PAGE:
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SandBar Release Notes

Version 1.0.9

Event Model Changes

It was necessary in this release to change the type of the delegate assigned to MenuButtonItem's Activate event handlers to the generic System.EventHandler type. The first reason for this was to facilitate the move to a generic Activate event for all ButtonItemBase-derived toolbar items, and the second and more important reason was to make possible the use of SandBar with Visual C++. A bug in the VC++ serialization engine had previously prevented correct serialization of menu events.

Changing this type was a difficult decision to make because it will make it necessary for 99% of people using SandBar with C# to update their code. Thankfully the update is a trivial one and I hope you can accept my apologies for the inconvenience. To be sure of a successful update, please follow the steps below.

Please note that because of the shielding VB provides against event handler types, VB.NET users should not be affected by this change and will not have to follow these steps.

  1. Make sure all designer windows are closed.

    Open your project/solution in Visual Studio, and close any open designer windows. When the windows have been closed, close Visual Studio again.

  2. Update your SandBar library.
  3. Use find/replace to update old code references

    Open your project/solution in Visual Studio. There should be only code windows open, and expanding your References node should reveal that Visual Studio is looking at the 1.0.9 version of SandBar. Attempting to build your project at this point will almost certainly produce errors.

    • Go to Edit -> Find and Replace -> Replace in Files
    • In the Find box, type TD.SandBar.MenuButtonItem.ActivateEventHandler
    • In the Replace box, type System.EventHandler
    • Make sure "Look in" is set to Entire Solution.
    • Perform the replace - Visual Studio will warn about global find and replace operations.

    That's it! After updating your event handler references with this global find/replace your project should build. In some instances, you might have referred to only MenuButtonItem.ActivateEventHandler if you had the using TD.SandBar statement in your code. If so, you will need to perform another find/replace to replace this string too.

Unified Event Model

The Activate event is now common to all button types, including both toolbar and menu items. Previously, unless a toolbar item was linked to a menu item, you had to catch the Toolbar.ButtonClick and filter through your toolbar items to see which one was clicked. With the changes in this build, every toolbar button has its own event.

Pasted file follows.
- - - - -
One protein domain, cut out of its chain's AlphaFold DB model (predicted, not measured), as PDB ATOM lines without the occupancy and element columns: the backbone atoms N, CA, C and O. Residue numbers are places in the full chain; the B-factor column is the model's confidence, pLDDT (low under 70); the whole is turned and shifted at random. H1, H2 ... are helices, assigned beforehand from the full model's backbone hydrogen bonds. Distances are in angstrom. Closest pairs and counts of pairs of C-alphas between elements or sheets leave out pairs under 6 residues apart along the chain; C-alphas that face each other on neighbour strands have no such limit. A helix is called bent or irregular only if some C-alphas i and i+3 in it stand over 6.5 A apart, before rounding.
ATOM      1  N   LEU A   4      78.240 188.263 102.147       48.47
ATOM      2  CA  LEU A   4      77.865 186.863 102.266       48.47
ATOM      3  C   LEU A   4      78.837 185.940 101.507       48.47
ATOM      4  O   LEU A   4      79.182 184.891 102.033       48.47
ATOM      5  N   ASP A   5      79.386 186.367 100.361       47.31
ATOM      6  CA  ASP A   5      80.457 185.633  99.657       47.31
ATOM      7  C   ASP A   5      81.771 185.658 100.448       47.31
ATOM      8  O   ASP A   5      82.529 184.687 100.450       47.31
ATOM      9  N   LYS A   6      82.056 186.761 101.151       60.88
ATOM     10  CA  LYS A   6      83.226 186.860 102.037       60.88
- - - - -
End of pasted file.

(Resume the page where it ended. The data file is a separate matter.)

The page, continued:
This does not mean your code will be broken - the ButtonClick event of the Toolbar class is still there and in fact both events are called, ensuring that whatever your preference of event model, SandBar will cater for you. The only difference to be aware of is that at design time, double-clicking on a toolbar item will take you to the event handler for that button, not the Toolbar's ButtonClick event.

Direct Image Assignment

All toolbar and menu items now have an Image property, which can be used to directly assign an image to them rather than go through an ImageList. This is great for situations where you need to display incidental images but don't want to have to create an imagelist to show them.

There are several flaws with using ImageLists to store the images used on toolbars. The first is that because of a bug in the underlying GDI+ technology, any image added to an ImageList loses its alpha-channel information, thus making it impossible to use 32bit images with smooth edges. The second is that the paradigm for centrally-stored lists of images is changing. The ImageList is a holdover from Win32 days, and forthcoming versions of Visual Studio and .NET will see project-wide image repositories and direct image assignment as you are seeing with SandBar.

I already mentioned the easier ability to use 32bit images in SandBar. Use of high-quality PNG images for toolbar icons is now the recommended method of producing Office 2003 style toolbars, and the results can be compared below. Note the smooth edges of icons and therefore much more visually appealing toolbar.

Before

After

User Resizing of ContainerBars

Unfortunately this feature just missed the last release because of time constraints. It is now fully implemented, and Container Bars can be resized by the user while they are docked and while they are floating. Two new properties, MinimumDepth and MaximumDepth allow control over the limitations of resizing.

The toolbar layout serialization feature has also been updated to persist the sizes of these controls.

ContextMenus and RichTextBoxes

RichTextBoxes have an unusual bug, where they do not send the standard WM_CONTEXTMENU message when they are about to display their context menu. In previous versions of SandBar this had meant that a SandBar menu assigned to a RichTextBox would never be displayed.

The recommended workaround for this bug has so far been to trap the control's MouseUp event and show the SandBar menu manually. This is no longer necessary as the workaround has been built in to SandBar. Context Menus assigned to RichTextBoxes in the standard way (SetSandBarMenu) will now appear correctly.

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